• IR and laser sighting pods to detect and engage small-size ground targets are available for installation. The aircraft is provided with an ECCM facility intended to subvert hostile electronic and electro-optical countermeasures.
  • The aircraft features autopilot ability at all flight stages including low-altitude flight in terrain-following mode, and individual and group combat employment against air and ground/sea-surface targets. Automatic control system interconnected with the navigation system ensures route flight, target approach, recovery to airfield and landing approach in automatic mode.

Unit Costs

  • A standard Su-30K is estimated at US$34 million.[3]
  • A Su-30MKK variant is estimated at US$53 million.

Variants

Su-27PU
Long range interceptor based on two-seater Su-27UB trainer. Later renamed Su-30.
Su-30
Testbed fighter with canards added.
Su-30K
Commercial version of the basic Su-30.
Su-30KI
Sukhoi proposal for upgrading Russian AF single seat Su-27S. Also proposed export version for Indonesia, 24 was ordered but subsequently cancelled due to the 1997 Asian Financial Crisis,[4] the only single seat in Su-30 family.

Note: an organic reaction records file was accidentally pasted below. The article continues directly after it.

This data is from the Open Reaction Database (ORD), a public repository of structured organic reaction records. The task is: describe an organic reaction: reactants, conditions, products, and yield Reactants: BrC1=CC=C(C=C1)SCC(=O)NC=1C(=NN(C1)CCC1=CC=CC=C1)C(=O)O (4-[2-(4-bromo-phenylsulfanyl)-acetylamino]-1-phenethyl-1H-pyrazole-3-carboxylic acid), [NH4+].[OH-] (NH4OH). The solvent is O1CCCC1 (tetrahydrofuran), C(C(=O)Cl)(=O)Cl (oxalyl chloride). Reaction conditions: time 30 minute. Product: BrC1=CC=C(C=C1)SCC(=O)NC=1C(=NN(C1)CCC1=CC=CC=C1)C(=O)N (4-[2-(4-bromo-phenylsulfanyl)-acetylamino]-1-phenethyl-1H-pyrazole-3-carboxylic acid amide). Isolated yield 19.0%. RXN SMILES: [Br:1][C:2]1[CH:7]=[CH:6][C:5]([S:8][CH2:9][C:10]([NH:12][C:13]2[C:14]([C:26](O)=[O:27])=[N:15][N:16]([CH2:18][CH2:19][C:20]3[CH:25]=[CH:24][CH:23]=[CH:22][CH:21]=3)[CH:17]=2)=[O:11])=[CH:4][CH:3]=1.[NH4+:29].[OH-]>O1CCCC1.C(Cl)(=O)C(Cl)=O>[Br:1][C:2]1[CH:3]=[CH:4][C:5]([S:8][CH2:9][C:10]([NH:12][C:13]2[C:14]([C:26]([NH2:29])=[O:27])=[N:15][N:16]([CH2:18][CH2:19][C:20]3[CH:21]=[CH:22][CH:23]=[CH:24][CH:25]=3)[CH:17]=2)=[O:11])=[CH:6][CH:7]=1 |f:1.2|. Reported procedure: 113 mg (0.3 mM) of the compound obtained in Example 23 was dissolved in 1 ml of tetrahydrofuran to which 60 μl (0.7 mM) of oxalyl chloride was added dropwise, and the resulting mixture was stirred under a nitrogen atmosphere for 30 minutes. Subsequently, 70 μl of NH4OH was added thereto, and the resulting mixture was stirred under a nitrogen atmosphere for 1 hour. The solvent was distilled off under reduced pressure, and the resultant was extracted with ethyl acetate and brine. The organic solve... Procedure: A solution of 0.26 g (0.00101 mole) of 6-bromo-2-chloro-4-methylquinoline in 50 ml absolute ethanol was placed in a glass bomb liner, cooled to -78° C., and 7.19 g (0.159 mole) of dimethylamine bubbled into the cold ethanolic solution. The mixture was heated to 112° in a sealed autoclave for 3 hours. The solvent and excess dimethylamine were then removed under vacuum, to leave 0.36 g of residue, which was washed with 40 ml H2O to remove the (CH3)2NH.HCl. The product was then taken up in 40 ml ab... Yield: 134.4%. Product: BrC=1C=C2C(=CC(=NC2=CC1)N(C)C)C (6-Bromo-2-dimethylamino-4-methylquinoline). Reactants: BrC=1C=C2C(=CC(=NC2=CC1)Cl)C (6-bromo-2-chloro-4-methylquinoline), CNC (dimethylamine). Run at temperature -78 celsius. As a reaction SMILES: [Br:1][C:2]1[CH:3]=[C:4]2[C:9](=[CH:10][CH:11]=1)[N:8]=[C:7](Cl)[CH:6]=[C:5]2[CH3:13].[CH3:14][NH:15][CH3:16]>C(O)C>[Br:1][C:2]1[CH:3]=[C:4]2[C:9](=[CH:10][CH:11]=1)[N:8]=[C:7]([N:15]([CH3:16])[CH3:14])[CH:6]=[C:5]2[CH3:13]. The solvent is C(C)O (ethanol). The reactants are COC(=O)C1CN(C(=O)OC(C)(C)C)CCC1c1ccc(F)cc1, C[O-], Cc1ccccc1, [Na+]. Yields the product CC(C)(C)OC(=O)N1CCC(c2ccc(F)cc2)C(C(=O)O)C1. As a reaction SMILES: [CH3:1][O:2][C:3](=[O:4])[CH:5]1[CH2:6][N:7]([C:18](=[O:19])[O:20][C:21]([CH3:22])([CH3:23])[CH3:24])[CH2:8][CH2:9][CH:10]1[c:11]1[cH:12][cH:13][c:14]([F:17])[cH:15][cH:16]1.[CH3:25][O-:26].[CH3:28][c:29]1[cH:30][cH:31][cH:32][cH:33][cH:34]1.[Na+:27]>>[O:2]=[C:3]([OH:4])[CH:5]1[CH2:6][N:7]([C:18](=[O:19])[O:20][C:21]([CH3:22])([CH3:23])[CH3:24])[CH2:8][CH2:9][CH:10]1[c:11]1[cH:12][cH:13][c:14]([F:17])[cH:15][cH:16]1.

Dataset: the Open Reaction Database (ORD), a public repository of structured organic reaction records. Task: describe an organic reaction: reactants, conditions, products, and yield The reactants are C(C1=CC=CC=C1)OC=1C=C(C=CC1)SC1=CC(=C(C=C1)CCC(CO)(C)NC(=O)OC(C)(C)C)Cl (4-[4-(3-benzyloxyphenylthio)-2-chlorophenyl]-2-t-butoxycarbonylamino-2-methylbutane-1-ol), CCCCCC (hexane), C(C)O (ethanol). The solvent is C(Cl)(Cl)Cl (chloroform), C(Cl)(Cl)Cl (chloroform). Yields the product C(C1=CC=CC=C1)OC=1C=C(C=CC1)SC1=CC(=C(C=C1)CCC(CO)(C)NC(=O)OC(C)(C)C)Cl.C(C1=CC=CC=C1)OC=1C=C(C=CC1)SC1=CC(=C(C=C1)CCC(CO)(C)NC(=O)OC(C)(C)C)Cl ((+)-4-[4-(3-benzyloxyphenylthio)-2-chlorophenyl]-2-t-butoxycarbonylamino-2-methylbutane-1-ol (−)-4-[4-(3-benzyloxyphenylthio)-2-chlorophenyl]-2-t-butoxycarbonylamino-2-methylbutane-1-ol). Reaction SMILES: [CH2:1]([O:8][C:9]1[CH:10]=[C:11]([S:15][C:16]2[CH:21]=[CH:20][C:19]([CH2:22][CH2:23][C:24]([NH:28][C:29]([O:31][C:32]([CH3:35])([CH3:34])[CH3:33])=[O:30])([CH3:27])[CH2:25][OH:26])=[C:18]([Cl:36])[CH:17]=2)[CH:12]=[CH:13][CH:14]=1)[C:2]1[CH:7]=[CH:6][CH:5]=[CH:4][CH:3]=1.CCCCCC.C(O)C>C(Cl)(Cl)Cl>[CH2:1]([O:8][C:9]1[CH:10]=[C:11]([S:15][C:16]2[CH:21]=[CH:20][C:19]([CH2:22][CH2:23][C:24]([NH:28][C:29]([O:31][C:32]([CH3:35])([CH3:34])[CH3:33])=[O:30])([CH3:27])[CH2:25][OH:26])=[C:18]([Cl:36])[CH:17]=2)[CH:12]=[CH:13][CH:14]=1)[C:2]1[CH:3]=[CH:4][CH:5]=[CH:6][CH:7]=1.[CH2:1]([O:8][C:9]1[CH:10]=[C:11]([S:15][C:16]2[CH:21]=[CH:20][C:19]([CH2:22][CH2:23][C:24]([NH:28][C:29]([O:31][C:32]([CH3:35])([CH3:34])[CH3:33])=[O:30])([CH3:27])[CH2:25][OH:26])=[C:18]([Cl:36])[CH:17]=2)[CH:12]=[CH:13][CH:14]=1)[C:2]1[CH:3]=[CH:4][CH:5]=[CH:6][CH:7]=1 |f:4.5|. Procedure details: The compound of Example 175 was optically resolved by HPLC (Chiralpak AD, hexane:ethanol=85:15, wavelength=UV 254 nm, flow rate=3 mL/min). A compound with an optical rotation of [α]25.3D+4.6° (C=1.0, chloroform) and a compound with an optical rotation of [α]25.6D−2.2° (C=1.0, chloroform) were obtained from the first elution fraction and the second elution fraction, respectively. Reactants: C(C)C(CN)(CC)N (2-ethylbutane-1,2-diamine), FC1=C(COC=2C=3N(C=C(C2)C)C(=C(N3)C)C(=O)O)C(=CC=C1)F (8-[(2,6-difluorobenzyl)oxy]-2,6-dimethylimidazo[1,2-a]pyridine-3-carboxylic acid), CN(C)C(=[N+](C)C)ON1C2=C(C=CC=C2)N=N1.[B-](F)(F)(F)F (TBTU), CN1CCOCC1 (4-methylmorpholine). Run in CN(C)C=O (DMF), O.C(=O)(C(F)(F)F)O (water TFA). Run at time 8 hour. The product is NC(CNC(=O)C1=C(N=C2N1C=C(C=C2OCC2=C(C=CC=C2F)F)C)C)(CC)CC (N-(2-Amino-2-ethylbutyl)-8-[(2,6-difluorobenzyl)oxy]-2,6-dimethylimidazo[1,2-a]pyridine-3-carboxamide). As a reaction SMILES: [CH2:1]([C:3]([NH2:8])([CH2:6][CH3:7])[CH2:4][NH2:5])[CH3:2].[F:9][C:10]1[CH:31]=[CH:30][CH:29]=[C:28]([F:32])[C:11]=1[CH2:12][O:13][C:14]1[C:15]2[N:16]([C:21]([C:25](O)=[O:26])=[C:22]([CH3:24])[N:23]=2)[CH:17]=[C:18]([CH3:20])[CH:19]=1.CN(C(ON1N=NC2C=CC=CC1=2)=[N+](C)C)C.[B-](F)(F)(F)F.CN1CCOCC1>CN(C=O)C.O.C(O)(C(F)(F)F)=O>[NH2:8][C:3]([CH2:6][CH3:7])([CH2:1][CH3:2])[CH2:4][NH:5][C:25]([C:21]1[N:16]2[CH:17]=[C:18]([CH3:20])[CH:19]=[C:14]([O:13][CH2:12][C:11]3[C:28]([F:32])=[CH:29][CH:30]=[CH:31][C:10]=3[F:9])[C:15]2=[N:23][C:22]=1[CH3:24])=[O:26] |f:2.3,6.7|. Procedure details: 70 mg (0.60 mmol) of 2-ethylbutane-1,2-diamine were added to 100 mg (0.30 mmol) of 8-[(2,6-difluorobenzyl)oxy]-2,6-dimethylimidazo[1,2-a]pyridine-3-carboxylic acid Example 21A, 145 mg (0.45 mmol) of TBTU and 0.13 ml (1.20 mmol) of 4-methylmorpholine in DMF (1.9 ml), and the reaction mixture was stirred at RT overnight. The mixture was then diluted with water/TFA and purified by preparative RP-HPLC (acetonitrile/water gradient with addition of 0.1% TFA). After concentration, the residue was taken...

Su-30KN
Upgrade for operational two-seat fighters, the Su-27UB, Su-30 and Su-30K.
Su-30M
Basically an upgraded Su-27PU, first real multi-role aircraft in Su-27 family.
Su-30MK of the Indonesian Air Force
Su-30MK
The commercial version of Su-30M first revealed in 1993. Export versions include navigation and communication equipment from Hindustan Aeronautics Ltd.[5]
Su-30M2
Upgraded Su-30MK with canards and TVC.
Su-30MKI